Speaking of my post from yesterday, below — wow. Survey: Users Confuse Search Results, Ads. Hard to see how this doesn’t have some effect on any settlement discussions in the Google / Geico case.
Of course, this survey has not met, and presumably would not meet. the Daubert standard for admissibility in federal court. But it does require me to change my post below to read, “whether a search engine is or is not causing likelihood of confusion under the Lanham Act by delivering results utilizing key word searches that happen to be someone’s trademark is essentially a metaphysical one — which is to say that judges are making policy decisions, which Congress is supposed to do.”
Yes. And the reason I believe it remains a question, or should be, is because I am dubious in the extreme — as everyone who has ever met me knows — about the cooked-up concept of “initial interest confusion.” (I wrote about my discontent here.) This doctrine, never contemplated by Congress, is what is driving all these cases. If somebody doesn’t address this full-on (and the Seventh Circuit has already someone let me down — see the article), it won’t be the end of the world. But it will be world we never voted to create.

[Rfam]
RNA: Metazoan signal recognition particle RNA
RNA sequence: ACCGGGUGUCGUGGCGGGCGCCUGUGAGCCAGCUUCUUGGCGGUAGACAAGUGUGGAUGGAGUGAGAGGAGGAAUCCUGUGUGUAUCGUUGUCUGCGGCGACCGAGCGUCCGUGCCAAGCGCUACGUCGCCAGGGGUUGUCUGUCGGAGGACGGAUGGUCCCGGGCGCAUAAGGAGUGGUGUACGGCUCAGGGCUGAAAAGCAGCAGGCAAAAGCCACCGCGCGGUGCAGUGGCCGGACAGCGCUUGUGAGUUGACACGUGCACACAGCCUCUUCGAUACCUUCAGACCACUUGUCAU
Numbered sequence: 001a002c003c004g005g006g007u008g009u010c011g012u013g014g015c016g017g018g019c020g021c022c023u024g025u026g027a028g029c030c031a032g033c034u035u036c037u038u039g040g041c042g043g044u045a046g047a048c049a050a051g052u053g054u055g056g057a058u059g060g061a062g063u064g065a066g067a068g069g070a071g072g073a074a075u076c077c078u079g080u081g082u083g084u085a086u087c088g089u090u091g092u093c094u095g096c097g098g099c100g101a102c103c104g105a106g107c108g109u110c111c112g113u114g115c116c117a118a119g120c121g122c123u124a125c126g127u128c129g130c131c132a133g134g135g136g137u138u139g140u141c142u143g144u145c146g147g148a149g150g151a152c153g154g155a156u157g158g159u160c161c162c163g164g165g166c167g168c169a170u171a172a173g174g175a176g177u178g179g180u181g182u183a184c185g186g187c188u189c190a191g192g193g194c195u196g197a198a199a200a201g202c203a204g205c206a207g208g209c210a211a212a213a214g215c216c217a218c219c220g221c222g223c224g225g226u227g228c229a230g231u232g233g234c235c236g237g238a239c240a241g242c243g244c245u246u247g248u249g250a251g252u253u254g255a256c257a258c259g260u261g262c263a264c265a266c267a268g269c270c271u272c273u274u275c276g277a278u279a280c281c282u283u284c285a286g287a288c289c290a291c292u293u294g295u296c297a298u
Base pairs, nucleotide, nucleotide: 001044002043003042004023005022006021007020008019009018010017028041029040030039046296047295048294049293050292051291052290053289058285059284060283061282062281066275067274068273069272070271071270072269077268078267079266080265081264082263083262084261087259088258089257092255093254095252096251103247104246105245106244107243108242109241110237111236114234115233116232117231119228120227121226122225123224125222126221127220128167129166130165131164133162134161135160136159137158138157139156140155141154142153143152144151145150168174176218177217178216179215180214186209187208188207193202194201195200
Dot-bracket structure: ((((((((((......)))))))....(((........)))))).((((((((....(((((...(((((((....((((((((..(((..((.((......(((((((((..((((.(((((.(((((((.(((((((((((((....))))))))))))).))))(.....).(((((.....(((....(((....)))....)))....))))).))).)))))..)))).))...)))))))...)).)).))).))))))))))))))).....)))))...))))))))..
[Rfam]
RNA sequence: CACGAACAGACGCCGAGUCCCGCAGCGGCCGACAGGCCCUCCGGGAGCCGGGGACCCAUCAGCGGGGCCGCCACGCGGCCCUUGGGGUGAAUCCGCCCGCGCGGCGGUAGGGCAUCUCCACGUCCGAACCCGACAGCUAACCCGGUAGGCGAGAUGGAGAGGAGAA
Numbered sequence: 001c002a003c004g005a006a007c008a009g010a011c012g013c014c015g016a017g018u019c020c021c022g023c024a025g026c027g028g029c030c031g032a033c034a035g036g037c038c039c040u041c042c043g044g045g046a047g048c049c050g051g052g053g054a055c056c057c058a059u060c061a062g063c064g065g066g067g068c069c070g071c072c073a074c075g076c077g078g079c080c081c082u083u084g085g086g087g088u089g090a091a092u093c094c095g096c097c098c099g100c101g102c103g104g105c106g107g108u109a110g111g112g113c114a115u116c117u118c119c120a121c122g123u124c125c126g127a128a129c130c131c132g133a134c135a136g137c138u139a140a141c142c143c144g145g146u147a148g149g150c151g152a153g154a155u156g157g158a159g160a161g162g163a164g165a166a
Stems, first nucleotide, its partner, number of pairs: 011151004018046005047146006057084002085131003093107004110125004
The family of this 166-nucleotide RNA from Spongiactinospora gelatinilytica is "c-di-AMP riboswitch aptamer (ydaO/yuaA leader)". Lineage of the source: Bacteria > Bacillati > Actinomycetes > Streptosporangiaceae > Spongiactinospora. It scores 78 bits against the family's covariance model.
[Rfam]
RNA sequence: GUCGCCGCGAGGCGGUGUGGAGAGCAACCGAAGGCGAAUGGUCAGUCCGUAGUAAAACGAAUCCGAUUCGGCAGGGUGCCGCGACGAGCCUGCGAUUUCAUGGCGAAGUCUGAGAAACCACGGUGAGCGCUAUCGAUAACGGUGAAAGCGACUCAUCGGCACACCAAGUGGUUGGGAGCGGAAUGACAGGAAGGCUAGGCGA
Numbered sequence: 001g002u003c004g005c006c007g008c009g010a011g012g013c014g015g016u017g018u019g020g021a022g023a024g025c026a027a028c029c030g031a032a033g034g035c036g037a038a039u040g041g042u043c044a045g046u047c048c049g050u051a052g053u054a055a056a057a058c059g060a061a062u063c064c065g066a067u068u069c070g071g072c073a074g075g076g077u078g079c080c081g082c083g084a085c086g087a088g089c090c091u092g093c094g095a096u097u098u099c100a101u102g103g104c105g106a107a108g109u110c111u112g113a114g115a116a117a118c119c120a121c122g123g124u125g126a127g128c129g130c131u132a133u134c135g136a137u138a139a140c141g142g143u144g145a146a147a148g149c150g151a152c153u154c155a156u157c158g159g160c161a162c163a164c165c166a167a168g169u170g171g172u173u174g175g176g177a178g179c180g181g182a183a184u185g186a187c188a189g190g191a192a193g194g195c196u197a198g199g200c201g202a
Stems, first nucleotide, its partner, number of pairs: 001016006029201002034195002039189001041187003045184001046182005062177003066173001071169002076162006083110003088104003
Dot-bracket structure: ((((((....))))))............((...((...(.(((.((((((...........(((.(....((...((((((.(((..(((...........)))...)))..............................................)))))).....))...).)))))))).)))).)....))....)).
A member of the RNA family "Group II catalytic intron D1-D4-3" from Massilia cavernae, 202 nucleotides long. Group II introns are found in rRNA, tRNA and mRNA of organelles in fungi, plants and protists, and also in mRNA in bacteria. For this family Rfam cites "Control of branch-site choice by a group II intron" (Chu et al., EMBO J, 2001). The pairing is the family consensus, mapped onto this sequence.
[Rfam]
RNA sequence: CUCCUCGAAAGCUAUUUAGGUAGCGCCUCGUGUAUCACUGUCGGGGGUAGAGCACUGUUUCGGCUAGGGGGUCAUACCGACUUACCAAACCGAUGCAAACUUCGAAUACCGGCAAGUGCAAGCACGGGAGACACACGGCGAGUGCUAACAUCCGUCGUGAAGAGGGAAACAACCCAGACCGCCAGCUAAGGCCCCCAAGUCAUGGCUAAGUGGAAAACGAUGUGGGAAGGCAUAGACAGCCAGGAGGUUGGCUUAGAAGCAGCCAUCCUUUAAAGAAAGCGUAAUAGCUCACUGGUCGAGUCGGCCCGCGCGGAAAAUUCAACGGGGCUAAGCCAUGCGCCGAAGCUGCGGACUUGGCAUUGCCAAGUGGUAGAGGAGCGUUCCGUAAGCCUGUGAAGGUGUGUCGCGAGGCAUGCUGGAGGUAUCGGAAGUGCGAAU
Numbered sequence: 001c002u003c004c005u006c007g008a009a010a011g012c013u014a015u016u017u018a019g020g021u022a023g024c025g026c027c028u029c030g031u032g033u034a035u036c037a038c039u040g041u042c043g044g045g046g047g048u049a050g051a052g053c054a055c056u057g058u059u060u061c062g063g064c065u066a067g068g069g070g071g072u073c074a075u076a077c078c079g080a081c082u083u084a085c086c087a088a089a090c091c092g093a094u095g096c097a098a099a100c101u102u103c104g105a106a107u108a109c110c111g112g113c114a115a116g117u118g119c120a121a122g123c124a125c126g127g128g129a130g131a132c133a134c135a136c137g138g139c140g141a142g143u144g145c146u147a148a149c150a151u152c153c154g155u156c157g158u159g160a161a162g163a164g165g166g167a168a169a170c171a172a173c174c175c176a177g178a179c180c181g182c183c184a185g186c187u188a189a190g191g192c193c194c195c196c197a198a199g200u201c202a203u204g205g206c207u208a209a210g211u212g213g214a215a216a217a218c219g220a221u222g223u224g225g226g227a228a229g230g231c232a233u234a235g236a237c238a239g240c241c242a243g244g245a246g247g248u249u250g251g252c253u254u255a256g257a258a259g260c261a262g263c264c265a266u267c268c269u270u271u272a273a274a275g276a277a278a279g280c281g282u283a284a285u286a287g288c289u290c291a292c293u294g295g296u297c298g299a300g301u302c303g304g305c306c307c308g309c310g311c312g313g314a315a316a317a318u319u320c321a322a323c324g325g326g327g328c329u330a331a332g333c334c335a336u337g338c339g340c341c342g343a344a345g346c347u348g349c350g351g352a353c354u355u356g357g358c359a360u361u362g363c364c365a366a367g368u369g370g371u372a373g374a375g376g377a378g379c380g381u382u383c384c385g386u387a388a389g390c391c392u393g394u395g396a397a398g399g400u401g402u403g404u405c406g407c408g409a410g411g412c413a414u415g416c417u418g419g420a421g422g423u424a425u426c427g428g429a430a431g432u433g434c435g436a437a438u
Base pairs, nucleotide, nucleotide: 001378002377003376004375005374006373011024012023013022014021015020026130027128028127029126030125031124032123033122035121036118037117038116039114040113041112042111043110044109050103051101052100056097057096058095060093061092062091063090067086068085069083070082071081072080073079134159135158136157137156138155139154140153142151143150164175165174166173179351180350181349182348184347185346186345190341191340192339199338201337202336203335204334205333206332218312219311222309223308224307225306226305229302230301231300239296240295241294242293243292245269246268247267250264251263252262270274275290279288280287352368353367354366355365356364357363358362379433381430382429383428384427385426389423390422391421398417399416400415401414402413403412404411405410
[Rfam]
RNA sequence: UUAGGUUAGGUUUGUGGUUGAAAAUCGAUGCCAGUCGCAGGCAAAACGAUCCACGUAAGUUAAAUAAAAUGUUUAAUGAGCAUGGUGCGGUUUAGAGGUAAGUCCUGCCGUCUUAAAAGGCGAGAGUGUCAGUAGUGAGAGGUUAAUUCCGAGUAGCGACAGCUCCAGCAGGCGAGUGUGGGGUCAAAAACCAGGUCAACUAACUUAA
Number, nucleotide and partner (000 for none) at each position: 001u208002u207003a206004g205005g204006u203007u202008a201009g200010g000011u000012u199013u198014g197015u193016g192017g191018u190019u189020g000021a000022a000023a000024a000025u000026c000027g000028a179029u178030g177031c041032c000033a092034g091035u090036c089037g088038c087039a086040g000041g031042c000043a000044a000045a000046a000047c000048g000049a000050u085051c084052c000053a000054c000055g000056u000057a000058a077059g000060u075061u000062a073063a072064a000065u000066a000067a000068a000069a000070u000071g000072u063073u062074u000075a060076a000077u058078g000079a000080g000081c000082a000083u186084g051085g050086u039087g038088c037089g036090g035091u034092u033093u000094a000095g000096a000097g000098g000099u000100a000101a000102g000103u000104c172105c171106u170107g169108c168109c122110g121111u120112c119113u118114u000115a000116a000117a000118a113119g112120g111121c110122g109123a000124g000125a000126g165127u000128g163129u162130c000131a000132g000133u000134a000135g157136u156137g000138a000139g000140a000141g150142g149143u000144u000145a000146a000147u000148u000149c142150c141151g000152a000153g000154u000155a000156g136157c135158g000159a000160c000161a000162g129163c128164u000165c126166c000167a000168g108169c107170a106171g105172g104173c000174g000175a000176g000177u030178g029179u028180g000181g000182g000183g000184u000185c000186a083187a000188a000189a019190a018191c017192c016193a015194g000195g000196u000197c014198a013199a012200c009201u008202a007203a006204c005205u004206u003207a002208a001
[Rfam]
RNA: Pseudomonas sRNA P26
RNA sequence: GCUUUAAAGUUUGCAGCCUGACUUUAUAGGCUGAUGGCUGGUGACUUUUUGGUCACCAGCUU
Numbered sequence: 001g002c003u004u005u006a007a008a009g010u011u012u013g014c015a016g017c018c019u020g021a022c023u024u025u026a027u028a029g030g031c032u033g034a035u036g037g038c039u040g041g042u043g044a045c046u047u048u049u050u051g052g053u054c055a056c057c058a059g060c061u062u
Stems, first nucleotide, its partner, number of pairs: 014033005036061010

UPDATE: Via Marty Schwimmer, here’s a transcript of the proceedings in the Geico case in which the court and counsel address the topic of designing the appropriate survey.
UPDATE: Crack IP attorney David Nieporent from my office took a close look and confirms that far from meeting the Daubert standard, this survey wouldn’t even meet the Dilbert standard. Not only was it a phone survey, but it essentially consisted of asking the subjects whether they knew what “sponsored results” and other terms meant — terms that most people who are not involved in Internet marketing or IP wouldn’t know. That’s a long way, however, from saying they would be confused if actually presented with these different results on the screen.